World Trade from the William Reese Company
By Michael Stillman
The latest catalogue from the William Reese Company does not offer their typical collection of Americana. This one is focused on the world. More specifically, it is centered on trade and commerce. Nations have been trading with one another for as far back as history records, but world trade increased exponentially in the age of discovery. Europeans visited foreign lands and set up trade relations. Then, they did even better. They took over many of those lands, turning them into colonies, so they could control and dominate their trade. It was an effective strategy, though its effect on the locals who were colonized, or even turned into slaves, was not so pleasant. Here are some of the items offered in Reese's 278th catalogue, World Trade: The First Age of Globalization.
Although India would in time become a British colony, the first European outposts on the subcontinent were those of the Portuguese. There had been overland trade with India in the 15th century, but the Turks were making that increasingly difficult when Portugal sent Vasco da Gama out to find a sea route in 1497. It was the first time Europeans went beyond the African coast, and da Gama succeeded in his mission. Through the first half of the 16th century, the Portuguese set up trading missions all along India's west coast, with da Gama succeeding in enforcing Portuguese interests, though with much brutality. There are only a handful of accounts of the Portuguese role in India in the period of 1510-1540. This is one of them: Commentarii Rerum Gestarium in India Citra Gangem a Lusitanus Anno 1538... by Damiao de Goes, published in 1539. This work describes the Portuguese activity and, in particular, their battles with the Turks for influence in the region. Item 77. Priced at $16,500.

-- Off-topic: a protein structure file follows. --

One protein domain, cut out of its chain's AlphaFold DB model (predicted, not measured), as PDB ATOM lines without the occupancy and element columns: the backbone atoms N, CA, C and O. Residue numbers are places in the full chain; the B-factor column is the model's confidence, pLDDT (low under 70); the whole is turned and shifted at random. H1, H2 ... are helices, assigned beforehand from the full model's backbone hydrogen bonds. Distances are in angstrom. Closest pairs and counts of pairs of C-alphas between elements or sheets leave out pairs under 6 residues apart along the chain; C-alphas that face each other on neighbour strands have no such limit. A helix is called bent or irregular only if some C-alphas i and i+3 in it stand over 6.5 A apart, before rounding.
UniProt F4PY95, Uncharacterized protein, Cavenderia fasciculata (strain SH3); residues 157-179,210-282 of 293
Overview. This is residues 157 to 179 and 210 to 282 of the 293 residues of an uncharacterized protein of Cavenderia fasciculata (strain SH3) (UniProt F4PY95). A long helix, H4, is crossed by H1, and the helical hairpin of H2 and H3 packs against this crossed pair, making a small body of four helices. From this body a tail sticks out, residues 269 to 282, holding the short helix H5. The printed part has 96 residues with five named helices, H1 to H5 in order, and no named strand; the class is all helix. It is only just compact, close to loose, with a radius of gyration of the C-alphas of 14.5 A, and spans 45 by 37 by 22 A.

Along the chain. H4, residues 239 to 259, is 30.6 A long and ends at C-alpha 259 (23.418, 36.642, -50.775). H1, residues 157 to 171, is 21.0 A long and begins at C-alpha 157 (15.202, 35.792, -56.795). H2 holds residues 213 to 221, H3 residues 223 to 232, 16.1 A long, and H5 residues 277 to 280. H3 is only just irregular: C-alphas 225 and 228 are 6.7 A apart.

While the Portuguese were moving east, the Spanish were moving west. The Pope had divided the New World longitudinally, giving Portugal Brazil, and Spain everything else in the Americas. That was a good deal for Spain, but in time, England, having broken with the Vatican, was in no mood to honor boundaries assigned by a Pope they did not recognize. As British power grew, the Spanish were forced to make concessions. Item 193 is The Articles of Peace...in a Treaty at Madrid. This is the first English language publication in 1630 of the Treaty of Madrid, whereby Spain acknowledged England's right to occupy and trade with places in the Americas not already colonized by Spain. Item 193. $1,750.
British authority in the Americas would have its time limits too. Item 199 is a copy of the Treaties of Amity and Commerce, and of Alliance Eventual and Defensive, Between His Most Christian Majesty and the Thirteen United States of America. "His Most Christian Majesty" was King Louis XVI of France, eventually beheaded by his people, but that's a story for another day. This is the first printing of a treaty between the United States, still considered but rebellious possessions by the British, and a foreign power. The year was 1778, and the French were all too willing to stir up any mischief they could with their longtime rivals and enemies. While the French won few of their battles on the ground, this would prove to be an enormous success. With the aid of French naval power, the American colonists would be able to overthrow their masters and gain independence from England. $35,000.